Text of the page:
The Spear Hunting Museum
Tour of a Unique Hunting and Armament Museum in Alabama
Summerdale Alabama is home to the only Spear Hunting Museum in North America and is the pride of Gene Morris, the Greatest Living Spear Hunter.
Why the Spear Museum Tour
While doing research on ancient battle systems, I was studying the spear. While studying the spear past 1973 one cannot help but run into Gene Morris. Colonel Eugene C Morris, USAF, ret. began at age 40 to hunt big game animals with his homemade spears and nothing else. Declaring firearms unfair the already accomplished hunter hung up his guns in 1968 and started down a path that rediscovered the modern use of the spear in hunting. This journey has cumulated in two books and a museum. When I found out the museum was only one state over from me I discovered a road trip was in order.
Initial Tour of Museum
I made it to the Spear Hunting Museum on a quiet Saturday afternoon. Located off of State Hwy 59 in Summerdale Alabama, the one of a kind Spear Hunting Museum is the only one of its kind anywhere in the world. The 7600 sq foot museum opened in 2006 and is a tribute to Gene Morris personally and spear hunting as a whole. I met Heather, an accomplished spear hunter museum curator and disciple of the “World’s Greatest Living Spear Hunter” at the door. Heather greeted me and began a tour of the museum’s exhibits when I spotted Gene Morris through a side door going into the back of the museum. The retired Colonel, now 76 years of age, is an imposing gentleman of well over six feet with kind eyes but the handshake of a warrior. He introduced himself immediately and was delighted that I had come to the museum after doing my homework.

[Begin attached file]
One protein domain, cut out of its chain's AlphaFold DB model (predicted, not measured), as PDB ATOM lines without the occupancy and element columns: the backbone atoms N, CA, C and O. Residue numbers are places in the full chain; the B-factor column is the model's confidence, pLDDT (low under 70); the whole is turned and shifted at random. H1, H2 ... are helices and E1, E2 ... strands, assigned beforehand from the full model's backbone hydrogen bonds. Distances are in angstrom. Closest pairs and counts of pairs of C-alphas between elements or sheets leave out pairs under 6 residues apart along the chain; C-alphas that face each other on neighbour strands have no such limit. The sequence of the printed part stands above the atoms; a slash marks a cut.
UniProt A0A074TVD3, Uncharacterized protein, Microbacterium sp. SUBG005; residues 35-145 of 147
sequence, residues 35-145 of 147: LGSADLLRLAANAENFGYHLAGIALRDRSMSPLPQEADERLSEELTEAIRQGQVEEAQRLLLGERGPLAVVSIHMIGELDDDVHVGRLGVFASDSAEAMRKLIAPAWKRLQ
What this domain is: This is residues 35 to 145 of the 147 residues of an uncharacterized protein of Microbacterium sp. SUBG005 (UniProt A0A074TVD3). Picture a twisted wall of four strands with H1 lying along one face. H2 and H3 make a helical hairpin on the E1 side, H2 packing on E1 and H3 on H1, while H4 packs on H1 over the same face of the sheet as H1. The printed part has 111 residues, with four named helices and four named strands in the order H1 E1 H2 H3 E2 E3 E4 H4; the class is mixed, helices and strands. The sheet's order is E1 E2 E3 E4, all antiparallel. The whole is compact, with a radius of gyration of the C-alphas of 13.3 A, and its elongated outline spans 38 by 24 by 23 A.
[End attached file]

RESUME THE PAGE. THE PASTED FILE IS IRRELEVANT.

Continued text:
Spear Museum in Detail
The museum is packed floor to ceiling, wall to wall with mounts, trophies, and plaques of hundreds of animals including a cougar, an imposing lioness, dizzying arrays of African game, alligators, boars and more. Then of course there are the spears. Dozens of spears hang on the walls, are propped in corners, and are seemingly in every nook. These range from ancient battle and hunting spears from South America and Africa to Gene Morris’s own designs. He is responsible for the evolution of modern huge big game spears. These are as long as a cavalry lance, weigh as much as 30-40 pounds, and have nightmarish steel bladed points that look the stuff of the Predator of science fiction. The progressions of these designs are chronicled on the museums walls, alongside the animals they harvested.